"Has the President overreached with his power? Absolutely, he has. What are the tools available to the United States Congress to help enforce the separation of powers doctrine? In other words, the Constitution is a stop sign for the President as it is for the Congress, as it is for the Supreme Court," Bachmann responded.
But Cavuto pressed Bachmann on why the House is just now bringing the lawsuit and suggested taking the President to court would be a fruitless effort.
"Why not just fix things that are very, very wrong now rather than dragging someone to court over whether they overstepped their bounds? It just seems to me like an enormous waste of effort," he said.
"This could drag on for months, and we may not get anywhere," Bachmann admitted. "Again, it reflects the frustration of the American people and rightfully so."
Cavuto continued to press Bachmann, asking her why she hadn't already filed a lawsuit.
"Criminy, give me a second and I will tell you," she exclaimed.
The shouting between the two took a turn for the worst when Bachmann called for Congress to defund Obama.
"What we should do right now is defund the executive branch when we have the option," she said. "Cut it. Make it hurt. Because if they don't have money, they won't have power."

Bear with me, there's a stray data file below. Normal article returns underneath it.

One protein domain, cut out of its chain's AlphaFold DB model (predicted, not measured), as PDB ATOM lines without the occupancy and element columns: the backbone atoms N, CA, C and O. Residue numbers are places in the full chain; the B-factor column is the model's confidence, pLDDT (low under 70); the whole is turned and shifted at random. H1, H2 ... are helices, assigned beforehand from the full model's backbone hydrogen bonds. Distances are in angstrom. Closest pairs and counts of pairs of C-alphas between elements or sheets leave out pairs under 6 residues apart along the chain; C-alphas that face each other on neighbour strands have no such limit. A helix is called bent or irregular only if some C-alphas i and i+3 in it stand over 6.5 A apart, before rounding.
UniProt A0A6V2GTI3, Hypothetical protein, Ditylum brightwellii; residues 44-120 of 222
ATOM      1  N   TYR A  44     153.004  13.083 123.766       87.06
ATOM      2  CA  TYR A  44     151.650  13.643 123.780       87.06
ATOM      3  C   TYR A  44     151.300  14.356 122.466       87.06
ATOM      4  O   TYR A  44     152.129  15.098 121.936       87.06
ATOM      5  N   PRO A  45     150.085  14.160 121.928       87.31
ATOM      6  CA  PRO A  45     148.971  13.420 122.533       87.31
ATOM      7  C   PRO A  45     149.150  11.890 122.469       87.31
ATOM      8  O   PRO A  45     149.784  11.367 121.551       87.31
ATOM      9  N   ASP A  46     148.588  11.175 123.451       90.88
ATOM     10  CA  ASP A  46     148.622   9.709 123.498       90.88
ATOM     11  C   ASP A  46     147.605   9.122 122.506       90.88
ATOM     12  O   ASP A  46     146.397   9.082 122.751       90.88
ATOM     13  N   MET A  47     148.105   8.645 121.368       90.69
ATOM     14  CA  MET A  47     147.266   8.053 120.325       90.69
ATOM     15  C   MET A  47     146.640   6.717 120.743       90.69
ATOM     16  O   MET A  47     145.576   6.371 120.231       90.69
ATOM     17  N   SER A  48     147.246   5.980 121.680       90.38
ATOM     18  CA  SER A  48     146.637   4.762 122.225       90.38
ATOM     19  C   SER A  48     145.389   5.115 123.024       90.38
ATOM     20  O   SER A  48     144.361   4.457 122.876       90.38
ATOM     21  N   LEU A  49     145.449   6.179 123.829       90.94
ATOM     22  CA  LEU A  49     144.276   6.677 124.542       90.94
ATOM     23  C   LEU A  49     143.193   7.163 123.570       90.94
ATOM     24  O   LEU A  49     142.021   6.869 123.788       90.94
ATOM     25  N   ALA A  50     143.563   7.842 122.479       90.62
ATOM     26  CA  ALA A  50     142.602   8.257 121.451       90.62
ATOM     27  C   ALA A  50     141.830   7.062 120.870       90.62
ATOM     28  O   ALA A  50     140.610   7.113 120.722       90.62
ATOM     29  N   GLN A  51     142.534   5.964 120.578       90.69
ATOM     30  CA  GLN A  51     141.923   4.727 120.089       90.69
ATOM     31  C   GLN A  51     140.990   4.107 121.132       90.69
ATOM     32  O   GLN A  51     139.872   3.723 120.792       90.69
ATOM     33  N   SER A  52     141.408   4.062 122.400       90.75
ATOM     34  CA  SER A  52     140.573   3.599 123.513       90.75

She then began talking about the IRS scandal.
"Separate issue, Congresswoman. Separate issue," Cavuto said. "You're conflating issues and being silly."
"Where was your rage with Democrats when Democrats were going after President Bush on the same use of executive orders?" he asked. "Because I think you knew then that was a waste of time then. I think you know in your heart of hearts this is a waste of time now."
After some more back and forth, Bachmann again surfaced her idea to defund the executive branch.
"Defund? Think about what you're saying," Cavuto responded. "Defund the executive branch. Congresswoman! If Democrats had said we're going to defund President Bush, you would have laughed them out. So you should have been. Acting Democrats would be in their right mind to laugh you out now."
Bachmann was then cut off by a commercial break, for which Cavuto apologized when he returned.
"I apologize. We got a little heated in that segment," he said. "Looks like I just cut off the Congresswoman. I apologize to her. I don't apologize for my sentiment or the fact that we are wasting time filing lawsuits."
Watch the exchange:
Video editing by Tom Kludt